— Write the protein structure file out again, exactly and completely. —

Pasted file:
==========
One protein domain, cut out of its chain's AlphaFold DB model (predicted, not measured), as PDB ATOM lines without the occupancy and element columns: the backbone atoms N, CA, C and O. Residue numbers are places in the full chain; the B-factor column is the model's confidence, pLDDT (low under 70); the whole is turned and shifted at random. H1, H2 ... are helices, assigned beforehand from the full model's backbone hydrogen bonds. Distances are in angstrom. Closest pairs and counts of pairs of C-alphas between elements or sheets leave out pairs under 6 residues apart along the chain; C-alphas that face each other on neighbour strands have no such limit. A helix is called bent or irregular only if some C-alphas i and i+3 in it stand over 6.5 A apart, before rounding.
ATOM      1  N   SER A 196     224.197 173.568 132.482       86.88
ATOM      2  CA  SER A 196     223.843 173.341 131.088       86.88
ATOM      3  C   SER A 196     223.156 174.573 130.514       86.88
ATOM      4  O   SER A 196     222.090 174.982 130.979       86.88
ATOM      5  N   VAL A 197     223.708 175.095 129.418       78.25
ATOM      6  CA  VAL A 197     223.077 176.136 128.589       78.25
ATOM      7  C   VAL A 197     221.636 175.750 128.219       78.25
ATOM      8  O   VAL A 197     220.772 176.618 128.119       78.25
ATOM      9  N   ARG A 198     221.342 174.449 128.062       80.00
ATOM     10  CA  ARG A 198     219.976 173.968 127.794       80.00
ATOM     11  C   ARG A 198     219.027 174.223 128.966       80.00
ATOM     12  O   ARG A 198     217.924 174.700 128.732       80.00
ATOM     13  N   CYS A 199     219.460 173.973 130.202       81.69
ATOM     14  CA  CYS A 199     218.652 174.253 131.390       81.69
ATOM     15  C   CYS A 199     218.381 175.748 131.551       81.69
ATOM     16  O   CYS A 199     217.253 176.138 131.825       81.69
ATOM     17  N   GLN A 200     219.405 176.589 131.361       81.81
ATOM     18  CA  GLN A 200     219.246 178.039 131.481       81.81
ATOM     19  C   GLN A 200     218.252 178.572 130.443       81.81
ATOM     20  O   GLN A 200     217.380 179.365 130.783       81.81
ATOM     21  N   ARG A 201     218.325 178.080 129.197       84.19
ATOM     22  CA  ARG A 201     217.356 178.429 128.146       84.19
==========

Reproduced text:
One protein domain, cut out of its chain's AlphaFold DB model (predicted, not measured), as PDB ATOM lines without the occupancy and element columns: the backbone atoms N, CA, C and O. Residue numbers are places in the full chain; the B-factor column is the model's confidence, pLDDT (low under 70); the whole is turned and shifted at random. H1, H2 ... are helices, assigned beforehand from the full model's backbone hydrogen bonds. Distances are in angstrom. Closest pairs and counts of pairs of C-alphas between elements or sheets leave out pairs under 6 residues apart along the chain; C-alphas that face each other on neighbour strands have no such limit. A helix is called bent or irregular only if some C-alphas i and i+3 in it stand over 6.5 A apart, before rounding.
ATOM      1  N   SER A 196     224.197 173.568 132.482       86.88
ATOM      2  CA  SER A 196     223.843 173.341 131.088       86.88
ATOM      3  C   SER A 196     223.156 174.573 130.514       86.88
ATOM      4  O   SER A 196     222.090 174.982 130.979       86.88
ATOM      5  N   VAL A 197     223.708 175.095 129.418       78.25
ATOM      6  CA  VAL A 197     223.077 176.136 128.589       78.25
ATOM      7  C   VAL A 197     221.636 175.750 128.219       78.25
ATOM      8  O   VAL A 197     220.772 176.618 128.119       78.25
ATOM      9  N   ARG A 198     221.342 174.449 128.062       80.00
ATOM     10  CA  ARG A 198     219.976 173.968 127.794       80.00
ATOM     11  C   ARG A 198     219.027 174.223 128.966       80.00
ATOM     12  O   ARG A 198     217.924 174.700 128.732       80.00
ATOM     13  N   CYS A 199     219.460 173.973 130.202       81.69
ATOM     14  CA  CYS A 199     218.652 174.253 131.390       81.69
ATOM     15  C   CYS A 199     218.381 175.748 131.551       81.69
ATOM     16  O   CYS A 199     217.253 176.138 131.825       81.69
ATOM     17  N   GLN A 200     219.405 176.589 131.361       81.81
ATOM     18  CA  GLN A 200     219.246 178.039 131.481       81.81
ATOM     19  C   GLN A 200     218.252 178.572 130.443       81.81
ATOM     20  O   GLN A 200     217.380 179.365 130.783       81.81
ATOM     21  N   ARG A 201     218.325 178.080 129.197       84.19
ATOM     22  CA  ARG A 201     217.356 178.429 128.146       84.19